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The MGS Garden at Sparoza
An introduction to the garden

The Mediterranean Garden No 45 carried a number of articles about the MGS garden at Sparoza, some of which are reprinted in full here as an introduction to newcomers to the garden:

Sparoza: Derek's Garden
by Sally Razelou, Custodian of the garden and first President of the Mediterranean Garden Society

The Path on the Hill, Sparoza
by Jennifer Gay, Garden Assistant from October 1999 to Jan 2001

The Nursery at Sparoza
by Caroline Harbouri, fifth President and Editor of The Mediterranean Garden

A Day at the Nursery

A photo reportage by Frosso Vassiliades


The garden in April photographed by visitors from the Vienna Botanic Garden

Sparoza: Derek’s garden 

by Sally Razelou 
from The Mediterranean Garden No 45 July 2006

During 1994 and 1995 when the MGS was in its infancy, Derek Toms came over to Sparoza two mornings each week to work in the garden. In April 1994 he began work on what he called ‘the wild garden’. It has also been termed ‘the native garden’, but to those who knew him it has always been known as ‘Derek’s garden’. The site of this garden is a piece of sloping ground between the terraces and the pools. Measuring approximately 20 metres by 16 metres, it slopes unevenly to a circular flat basin forming a small ‘amphitheatre’ over the septic tank. The drop is roughly two metres on the southern side and one and a half metres on the northern side.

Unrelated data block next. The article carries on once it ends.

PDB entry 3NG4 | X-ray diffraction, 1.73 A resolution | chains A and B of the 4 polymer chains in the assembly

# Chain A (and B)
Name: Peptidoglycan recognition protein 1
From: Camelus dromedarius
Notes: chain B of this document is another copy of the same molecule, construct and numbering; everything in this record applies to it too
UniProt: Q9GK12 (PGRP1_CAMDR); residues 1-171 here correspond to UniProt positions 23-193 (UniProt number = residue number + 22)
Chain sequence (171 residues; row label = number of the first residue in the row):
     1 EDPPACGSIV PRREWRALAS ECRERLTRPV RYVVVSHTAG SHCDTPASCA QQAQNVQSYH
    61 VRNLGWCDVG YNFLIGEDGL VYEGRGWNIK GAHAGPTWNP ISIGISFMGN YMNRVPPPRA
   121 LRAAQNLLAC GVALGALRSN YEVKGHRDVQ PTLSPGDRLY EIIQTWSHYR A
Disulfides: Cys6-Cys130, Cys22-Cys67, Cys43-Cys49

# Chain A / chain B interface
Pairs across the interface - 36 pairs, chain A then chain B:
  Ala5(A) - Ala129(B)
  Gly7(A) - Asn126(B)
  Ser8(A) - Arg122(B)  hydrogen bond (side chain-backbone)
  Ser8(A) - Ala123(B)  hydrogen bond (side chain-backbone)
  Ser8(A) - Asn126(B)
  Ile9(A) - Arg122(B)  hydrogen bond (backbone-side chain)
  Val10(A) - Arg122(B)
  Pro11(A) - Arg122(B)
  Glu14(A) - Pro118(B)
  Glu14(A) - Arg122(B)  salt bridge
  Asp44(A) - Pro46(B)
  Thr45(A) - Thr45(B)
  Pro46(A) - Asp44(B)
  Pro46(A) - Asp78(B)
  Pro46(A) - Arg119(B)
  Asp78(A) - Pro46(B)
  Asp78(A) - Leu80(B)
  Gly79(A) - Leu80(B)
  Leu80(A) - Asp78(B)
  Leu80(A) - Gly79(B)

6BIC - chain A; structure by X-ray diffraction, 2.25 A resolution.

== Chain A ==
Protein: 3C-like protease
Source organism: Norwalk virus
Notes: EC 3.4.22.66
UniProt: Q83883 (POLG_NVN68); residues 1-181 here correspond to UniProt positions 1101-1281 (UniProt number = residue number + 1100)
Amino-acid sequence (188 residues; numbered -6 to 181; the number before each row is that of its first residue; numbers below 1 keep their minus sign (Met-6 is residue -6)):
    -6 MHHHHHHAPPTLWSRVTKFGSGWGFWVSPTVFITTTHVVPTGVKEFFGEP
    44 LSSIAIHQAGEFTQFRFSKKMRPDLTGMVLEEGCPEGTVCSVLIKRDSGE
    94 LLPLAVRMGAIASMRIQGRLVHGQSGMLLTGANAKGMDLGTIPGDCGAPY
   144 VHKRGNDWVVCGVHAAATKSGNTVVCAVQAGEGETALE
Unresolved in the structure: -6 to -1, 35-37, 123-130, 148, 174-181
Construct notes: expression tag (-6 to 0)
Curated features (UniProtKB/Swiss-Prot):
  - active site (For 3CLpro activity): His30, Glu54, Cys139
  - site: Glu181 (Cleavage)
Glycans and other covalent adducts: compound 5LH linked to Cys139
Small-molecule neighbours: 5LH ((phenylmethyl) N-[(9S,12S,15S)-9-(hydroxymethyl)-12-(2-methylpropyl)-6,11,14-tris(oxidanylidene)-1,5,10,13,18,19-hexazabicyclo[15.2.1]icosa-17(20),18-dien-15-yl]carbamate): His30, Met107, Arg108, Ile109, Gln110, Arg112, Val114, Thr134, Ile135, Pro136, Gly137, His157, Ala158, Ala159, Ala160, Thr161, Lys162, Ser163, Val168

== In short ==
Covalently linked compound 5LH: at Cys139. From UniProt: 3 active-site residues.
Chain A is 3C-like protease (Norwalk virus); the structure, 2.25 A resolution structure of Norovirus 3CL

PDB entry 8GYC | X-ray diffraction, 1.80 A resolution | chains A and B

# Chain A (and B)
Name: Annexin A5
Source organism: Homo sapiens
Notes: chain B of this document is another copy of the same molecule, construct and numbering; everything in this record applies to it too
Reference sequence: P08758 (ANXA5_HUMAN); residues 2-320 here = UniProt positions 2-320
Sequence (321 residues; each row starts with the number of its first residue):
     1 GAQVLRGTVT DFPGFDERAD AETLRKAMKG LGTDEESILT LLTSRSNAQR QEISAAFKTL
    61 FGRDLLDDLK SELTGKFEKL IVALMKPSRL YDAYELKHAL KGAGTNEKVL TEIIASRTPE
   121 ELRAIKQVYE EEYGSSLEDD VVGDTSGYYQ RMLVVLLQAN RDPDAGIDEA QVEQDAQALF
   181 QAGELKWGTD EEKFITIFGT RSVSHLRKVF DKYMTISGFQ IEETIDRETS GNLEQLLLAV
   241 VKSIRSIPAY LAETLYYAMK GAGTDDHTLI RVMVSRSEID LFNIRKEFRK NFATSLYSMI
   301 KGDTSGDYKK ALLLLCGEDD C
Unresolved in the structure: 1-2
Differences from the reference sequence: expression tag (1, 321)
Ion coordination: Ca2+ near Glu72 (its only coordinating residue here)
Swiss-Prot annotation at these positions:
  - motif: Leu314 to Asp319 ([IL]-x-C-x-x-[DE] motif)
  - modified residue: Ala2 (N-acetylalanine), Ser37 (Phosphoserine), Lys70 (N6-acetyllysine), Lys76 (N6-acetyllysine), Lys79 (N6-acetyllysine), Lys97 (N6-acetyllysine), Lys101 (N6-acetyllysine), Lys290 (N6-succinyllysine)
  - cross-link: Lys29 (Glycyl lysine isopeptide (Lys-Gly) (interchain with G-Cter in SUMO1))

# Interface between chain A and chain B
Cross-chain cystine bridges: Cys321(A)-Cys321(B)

In the centre of the flat circular area Jacky Tyrwhitt had planted a Cupressus. Conical in shape, it has smooth branches, some peeling bark clinging to their undersides, and a straight trunk with peeling bark that when freshly peeled exposes a beautiful smooth red wood which fades to a reddish-brown. The canopy of this tree now overlaps the circle of ground beneath it. Its most remarkable feature is its scented foliage – a really heavenly scent is emitted when the tiny scale-like leaves are caressed. I have not yet been established its name. Derek laid out a pathway leading down to the level area below the cypress and up again. Eleven steps and landings take us down and eight steps and landings bring us up on the pool side where the slope is less. The steps vary between 10cm and 18cm in height. The landings are between 40cm and 150cm long. He collected the stones by wheelbarrow from the hillside and set them into the dry and stony ground: an arduous task on the rough hillside under the Greek sun. Not a stone has moved from it moorings in the earth in the 12 years that have elapsed since then – a tribute to Derek’s skill and the standard of perfection he set in all he undertook. On either side of the pathway, by levelling and banking up with stones he created small terraces of various sizes and shapes for planting.